5. A control device according to claim 2, characterized in that in the passages leading to the control valve, the feed pressure of the pump taken upstream of the upstream throttle and the feed pressure of the chamber taken downstream of the downstream throttle, a first branch and a second branch are placed, said branches opening between the two said throttles, each of the said branches containing a throttle, the throttle of the first branch being variable, each of said passages containing, respectively, between the point of the taking of the feed pressure of the pump and the branching off of the first branch, and, between the point of the taking of the pressure downstream from the downstream throttle and the branching off of the second branch, a throttle, with the throttle corresponding to the second diversion being variable.
6. A control device according to claim 5, characterized in that the downstream throttle, the throttle of the first branch and the throttle corresponding to the second branch consist of variable port sections in a measuring valve spool.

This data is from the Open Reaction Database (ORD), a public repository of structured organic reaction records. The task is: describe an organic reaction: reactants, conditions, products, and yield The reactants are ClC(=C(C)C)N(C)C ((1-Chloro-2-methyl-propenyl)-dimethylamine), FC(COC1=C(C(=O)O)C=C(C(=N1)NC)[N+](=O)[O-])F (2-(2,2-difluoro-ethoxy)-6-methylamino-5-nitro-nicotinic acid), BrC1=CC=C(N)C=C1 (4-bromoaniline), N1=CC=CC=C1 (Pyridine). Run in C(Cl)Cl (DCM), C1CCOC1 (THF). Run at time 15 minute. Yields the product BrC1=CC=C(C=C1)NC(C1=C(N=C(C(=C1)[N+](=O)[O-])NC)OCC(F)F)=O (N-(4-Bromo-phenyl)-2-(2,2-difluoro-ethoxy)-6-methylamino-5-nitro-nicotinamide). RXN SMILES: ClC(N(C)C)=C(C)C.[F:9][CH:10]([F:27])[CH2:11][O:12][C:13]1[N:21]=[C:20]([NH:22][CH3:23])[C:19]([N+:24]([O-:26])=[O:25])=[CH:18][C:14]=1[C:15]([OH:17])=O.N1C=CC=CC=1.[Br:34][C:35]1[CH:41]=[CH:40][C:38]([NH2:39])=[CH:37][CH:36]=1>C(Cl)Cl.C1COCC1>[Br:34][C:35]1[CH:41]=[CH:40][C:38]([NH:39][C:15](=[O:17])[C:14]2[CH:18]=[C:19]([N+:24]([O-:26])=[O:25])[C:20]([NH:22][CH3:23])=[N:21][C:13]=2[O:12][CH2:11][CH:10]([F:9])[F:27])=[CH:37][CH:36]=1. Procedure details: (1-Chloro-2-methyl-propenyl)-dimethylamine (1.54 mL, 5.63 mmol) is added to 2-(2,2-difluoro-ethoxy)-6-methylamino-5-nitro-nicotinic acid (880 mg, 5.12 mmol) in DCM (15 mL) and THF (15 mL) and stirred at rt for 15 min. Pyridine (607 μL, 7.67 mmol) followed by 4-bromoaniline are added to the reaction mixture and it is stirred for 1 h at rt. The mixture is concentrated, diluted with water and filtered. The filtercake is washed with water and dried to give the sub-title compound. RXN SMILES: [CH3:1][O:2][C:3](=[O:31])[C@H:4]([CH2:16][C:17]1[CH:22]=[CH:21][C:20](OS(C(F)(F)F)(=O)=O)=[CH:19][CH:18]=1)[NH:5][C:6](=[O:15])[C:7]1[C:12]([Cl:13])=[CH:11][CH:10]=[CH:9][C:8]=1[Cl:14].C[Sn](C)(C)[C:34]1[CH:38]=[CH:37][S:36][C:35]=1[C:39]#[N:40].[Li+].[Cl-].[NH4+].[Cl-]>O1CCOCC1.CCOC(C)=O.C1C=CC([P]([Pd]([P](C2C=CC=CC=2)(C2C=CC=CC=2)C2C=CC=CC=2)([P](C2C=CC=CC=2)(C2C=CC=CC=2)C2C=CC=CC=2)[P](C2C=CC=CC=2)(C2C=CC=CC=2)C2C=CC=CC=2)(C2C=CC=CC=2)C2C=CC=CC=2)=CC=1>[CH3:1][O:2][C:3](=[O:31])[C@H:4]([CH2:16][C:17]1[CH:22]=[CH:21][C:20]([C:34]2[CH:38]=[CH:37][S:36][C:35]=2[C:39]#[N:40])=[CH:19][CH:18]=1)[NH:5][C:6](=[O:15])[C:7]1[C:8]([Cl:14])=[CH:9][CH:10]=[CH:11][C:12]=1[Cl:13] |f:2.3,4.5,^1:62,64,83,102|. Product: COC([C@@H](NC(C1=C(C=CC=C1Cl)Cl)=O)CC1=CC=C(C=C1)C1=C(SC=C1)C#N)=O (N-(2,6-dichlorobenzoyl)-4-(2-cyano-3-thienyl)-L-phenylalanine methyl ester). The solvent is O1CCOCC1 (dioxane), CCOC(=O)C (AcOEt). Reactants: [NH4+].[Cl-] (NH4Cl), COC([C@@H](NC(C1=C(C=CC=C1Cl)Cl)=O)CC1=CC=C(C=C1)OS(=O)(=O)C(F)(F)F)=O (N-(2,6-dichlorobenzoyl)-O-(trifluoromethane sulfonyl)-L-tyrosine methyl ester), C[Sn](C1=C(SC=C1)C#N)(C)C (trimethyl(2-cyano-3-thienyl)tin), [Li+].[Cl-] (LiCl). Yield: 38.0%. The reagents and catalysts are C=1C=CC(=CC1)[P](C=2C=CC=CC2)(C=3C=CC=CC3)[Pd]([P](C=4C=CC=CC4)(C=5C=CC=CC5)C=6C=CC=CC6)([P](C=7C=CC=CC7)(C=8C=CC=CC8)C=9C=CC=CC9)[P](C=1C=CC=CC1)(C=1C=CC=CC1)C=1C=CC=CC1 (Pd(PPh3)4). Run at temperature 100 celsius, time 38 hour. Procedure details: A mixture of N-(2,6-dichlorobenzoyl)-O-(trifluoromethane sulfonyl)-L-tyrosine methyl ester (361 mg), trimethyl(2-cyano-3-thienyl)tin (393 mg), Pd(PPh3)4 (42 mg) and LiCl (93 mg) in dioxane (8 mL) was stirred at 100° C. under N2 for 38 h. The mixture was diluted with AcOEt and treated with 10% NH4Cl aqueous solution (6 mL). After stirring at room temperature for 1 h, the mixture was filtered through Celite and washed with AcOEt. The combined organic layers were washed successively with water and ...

The invention concerns the control of gas turbines and involves more precisely a fuel flow rate control device, particularly for the emergency control of an aircraft turbojet engine. Gas turbines are usually controlled as a function of various operating parameters of the engine, by regulating the flow of the fuel supplied to the combustion chamber of said engine. In particular, the control mechanism of an aircraft turbojet engine is in general highly complex and thus susceptible of failure, and it is necessary to provide means to remedy such a failure, if only to enable the aircraft to reach the nearest landing ground. Various emergency devices have already been proposed; they range from the simplest, consisting of the manual control of fuel flow regulation to more elaborate control devices such as the one described in French Patent applications No. 77.29239 of Sept. 23, 1977. The simple manual fuel control device requires great skill on the part of the pilot, thus imposing an additional workload, to prevent overfeeding at high ratings. The principal disadvantages of the more elaborate emergency devices are their relative complexity and their weight.